One of the heavy-hitters to be found at Tikal: Orange-breasted Falcon. These peregrine-sized tropical falcons nest high on one of the large temples, and are easily found around the main plaza. This is the female, who was constantly exhorting the hapless male to bring her more food. Excellent views of the falcons could be had from the top of Temple II, and we were able to show many a bird-illiterate tourist these very exciting birds through the scopes.
Here's some of our crew from the 4th International Bird Watching Encounter posing high on Temple II: Front, kneeling: Brian Bland, Jeff Bouton, Sharon Mackie. Back row, L to R: Tim Appleton, Jeff Gordon, Liz Gordon, Bill Thompson, Lisa White, Jim McCormac, Susumu Kumemura, and Terry Moore. This is the spot where we had the best looks at the Orange-breasted Falcons.Sensational and unwary, Ocellated Turkeys can't be missed at Tikal. They are gaudy to the point of outrageousness, more so than Ohio's Wild Turkey, also in the genus Meleagris.
I greatly enjoyed watching the goings-on at this colony of Montezuma's Oropendolas, which was high in a tree overlooking the central plaza at Tikal. Like a small colony of avian Mayans, the birds engaged in all of the activities of a busy little city. Oropendolas busied themselves constructing or patching their intricate woven bag-like nests, seemingly talked and socialized amongst themselves, and uttered their incredible descending gurgles - a sound that totally seems as one with the jungle. Especially interesting was watching one of the crow-sized males doing his courtship acrobatics. The bird perches on an unobstructed horizontal branch - keep in mind this is some 80 feet above the ground - and slyly looks about to see if any suitable chicks are watching. When an attractive audience is assured, he jostles about on the perch, and lets loose with a splendid flute-like gurgling whistle. Simultaneously, the bird rocks forward with a slight outward flap of the wings, and plunges off the branch headfirst. Like a trapeze artist, he maintains a firm grip on the branch and quickly pirhouettes halfway around before lunging back to an erect position. All the while, his golden tail flashes a vivid arc as he spins around. Indeed, "oropendola" stems from the Spanish Oro (gold) and pendola (pendulum).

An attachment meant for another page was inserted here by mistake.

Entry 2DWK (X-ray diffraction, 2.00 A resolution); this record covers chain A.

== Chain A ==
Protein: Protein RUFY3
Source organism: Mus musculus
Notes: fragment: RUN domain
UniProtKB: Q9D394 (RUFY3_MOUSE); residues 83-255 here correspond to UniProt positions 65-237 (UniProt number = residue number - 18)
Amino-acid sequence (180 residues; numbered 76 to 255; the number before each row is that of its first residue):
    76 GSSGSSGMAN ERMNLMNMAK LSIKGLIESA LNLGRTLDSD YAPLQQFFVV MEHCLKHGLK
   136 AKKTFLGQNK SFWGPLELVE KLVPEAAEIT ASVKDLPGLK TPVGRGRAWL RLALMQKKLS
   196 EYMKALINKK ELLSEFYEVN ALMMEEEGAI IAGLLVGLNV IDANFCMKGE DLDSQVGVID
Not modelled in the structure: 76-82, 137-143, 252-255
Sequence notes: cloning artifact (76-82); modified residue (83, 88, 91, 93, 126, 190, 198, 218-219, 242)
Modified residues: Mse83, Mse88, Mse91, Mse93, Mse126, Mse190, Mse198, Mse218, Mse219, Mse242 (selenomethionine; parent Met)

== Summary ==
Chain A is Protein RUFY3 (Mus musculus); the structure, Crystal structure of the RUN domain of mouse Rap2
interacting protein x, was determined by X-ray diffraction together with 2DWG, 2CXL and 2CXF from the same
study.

Watching the antics of the orpoendolas, I had to wonder if the Mayans who lived here were equally amused by these birds living high overhead their ancient city some 2,000 year prior.